US 6268035 B1
A tire block is made of a plurality of elongated tire tread strips arranged end-to-end and wound in a spiral wrap of overlying convolutions. Fasteners secure the tire tread strips together. The tire tread strips are made from motor vehicle tires by removing the side walls and transversely splitting the tread.
1. A tire block comprising a plurality of elongated tire tread strips made from motor vehicle tires having a tread and side walls, by removing the side walls and transversely splitting the tread,
said tread strips being arranged in substantially abutting end-to-end relationship in a spiral wrap of overlying convolutions disposed in a common plane, and
means for securing said tread strips together in said spiral wrap.
2. A tire block as defined in claim 1, wherein said means comprises fasteners driven through overlying convolutions of the tread strips in the spiral wrap.
3. A tire block as defined in claim 2, wherein each of said fasteners is of a configuration to resist withdrawal.
4. A tire block as defined in claim 2, wherein each of said fasteners has a head and a barbed shank to resist withdrawal.
5. A tire block layer comprising a plurality of tire blocks;
each of said tire blocks comprising a plurality of elongated tire tread strips made from motor vehicle tires having a tread and side walls, by removing the side walls and transversely splitting the tread,
the tread strips of each of said tire blocks being arranged in substantially abutting end-to-end relationship in a spiral wrap of overlying convolutions in which the convolutions are disposed in a common plane and extend around a central axis at the center of said tire block,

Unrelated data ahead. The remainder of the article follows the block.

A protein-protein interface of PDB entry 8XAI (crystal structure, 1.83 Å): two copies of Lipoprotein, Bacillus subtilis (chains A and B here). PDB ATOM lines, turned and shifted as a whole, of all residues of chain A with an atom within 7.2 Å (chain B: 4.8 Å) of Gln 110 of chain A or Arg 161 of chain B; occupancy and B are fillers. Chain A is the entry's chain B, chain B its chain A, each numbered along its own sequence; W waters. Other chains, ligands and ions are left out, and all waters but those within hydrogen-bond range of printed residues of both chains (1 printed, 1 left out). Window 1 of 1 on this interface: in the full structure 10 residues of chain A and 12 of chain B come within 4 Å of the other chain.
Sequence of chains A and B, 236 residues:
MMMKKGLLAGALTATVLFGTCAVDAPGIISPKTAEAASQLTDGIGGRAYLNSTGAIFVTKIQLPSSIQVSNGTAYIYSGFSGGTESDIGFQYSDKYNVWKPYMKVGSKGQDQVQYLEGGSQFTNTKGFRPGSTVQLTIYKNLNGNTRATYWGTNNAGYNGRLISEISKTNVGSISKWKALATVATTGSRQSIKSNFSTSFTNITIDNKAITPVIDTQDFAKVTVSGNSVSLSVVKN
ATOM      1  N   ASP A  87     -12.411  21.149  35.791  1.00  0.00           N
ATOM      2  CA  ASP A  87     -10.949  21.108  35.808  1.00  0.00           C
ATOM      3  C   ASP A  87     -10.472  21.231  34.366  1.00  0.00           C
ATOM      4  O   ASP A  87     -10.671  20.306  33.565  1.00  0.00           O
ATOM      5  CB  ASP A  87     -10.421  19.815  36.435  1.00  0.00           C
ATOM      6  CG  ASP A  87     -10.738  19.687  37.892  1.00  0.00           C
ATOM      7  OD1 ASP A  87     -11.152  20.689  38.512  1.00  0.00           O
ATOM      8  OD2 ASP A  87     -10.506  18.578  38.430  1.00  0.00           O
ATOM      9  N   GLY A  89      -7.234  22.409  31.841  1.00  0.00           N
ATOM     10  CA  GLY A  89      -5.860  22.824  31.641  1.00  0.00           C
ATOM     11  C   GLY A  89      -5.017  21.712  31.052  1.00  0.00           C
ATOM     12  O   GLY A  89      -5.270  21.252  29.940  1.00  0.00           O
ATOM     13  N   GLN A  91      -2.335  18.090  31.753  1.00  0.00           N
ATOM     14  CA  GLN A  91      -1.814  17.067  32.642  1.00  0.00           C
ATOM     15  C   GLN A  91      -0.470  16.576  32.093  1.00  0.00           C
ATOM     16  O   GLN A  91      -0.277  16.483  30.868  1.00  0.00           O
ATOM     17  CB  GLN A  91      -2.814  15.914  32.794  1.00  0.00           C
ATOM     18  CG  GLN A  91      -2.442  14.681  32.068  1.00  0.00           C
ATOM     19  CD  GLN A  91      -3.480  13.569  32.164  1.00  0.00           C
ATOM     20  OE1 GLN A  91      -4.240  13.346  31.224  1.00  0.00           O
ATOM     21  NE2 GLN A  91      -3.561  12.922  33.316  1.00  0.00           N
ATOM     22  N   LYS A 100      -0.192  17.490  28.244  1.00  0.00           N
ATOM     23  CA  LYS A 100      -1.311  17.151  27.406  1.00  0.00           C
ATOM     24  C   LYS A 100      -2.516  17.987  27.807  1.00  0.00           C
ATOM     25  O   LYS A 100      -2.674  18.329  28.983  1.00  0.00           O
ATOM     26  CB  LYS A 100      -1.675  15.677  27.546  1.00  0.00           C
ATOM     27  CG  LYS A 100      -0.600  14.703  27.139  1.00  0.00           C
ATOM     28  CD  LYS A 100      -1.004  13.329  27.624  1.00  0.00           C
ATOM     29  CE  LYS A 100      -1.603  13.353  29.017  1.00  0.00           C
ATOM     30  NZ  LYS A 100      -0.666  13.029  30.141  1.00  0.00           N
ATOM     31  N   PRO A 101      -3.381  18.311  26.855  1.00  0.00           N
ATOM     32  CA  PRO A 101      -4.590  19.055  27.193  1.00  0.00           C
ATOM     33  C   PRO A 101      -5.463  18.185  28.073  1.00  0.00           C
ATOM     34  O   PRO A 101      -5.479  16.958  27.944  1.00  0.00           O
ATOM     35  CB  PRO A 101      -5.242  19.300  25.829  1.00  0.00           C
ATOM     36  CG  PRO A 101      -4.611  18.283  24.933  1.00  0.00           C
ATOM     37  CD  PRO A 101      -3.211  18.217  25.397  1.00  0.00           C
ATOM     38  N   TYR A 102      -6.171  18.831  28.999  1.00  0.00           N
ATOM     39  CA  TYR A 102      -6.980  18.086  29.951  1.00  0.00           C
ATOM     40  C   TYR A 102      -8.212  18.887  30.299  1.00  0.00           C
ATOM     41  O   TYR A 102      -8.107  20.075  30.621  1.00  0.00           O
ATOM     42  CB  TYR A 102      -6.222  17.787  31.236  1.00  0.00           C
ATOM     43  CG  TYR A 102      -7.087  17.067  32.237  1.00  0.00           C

first means securing the tread strips of each of said tire blocks together in said spiral wrap, and
second means securing said tire blocks together edge-to-edge with the outermost convolutions of adjacent tire blocks in contact with one another and with the central axes of said tire blocks substantially parallel.
6. A tire block layer as defined in claim 5, wherein said first means comprises fasteners driven through overlying convolutions of the tread strips of each of said tire blocks in the spiral wrap.
7. A tire block layer as defined in claim 6, wherein each of said fasteners has a shank of a configuration to resist withdrawal.
8. A tire block layer as defined in claim 6, wherein each of said fasteners has a head and a barbed shank to resist withdrawal.
9. A tire block as defined in claim 2, wherein the ends of adjacent tread strips are secured together.
10. A tire block layer as defined in claim 6, wherein the ends of adjacent tread strips of each of said tire blocks are secured together.
This invention relates generally to tire blocks made from the treads of automotive vehicle tires.
There is a continued and heightened awareness of the need for an environmentally safe method of disposal or reuse of waste tires. Under ideal conditions, scrap tire disposal is costly and problematic, and under poor conditions scrap tire piles can lead to highly toxic, uncontrollable fires or water retention resulting in severe insect infestations. Disposal of scrap tires has become highly regulated and controlled in nearly every aspect following the initial life of the tire on an automobile or truck.
Numerous methods have been developed for the reprocessing of scrap tires, including the creation of tire-derived fuels (TDF), the burning of tires in a furnace, generating heat for the production of electricity, producing crumb rubber that is used in the manufacture of rubber-based mats and asphalt or used loose as a sub-base, or cut and shaped from the natural state to form bushings and seals. However, there remains a need to find other uses of waste tires.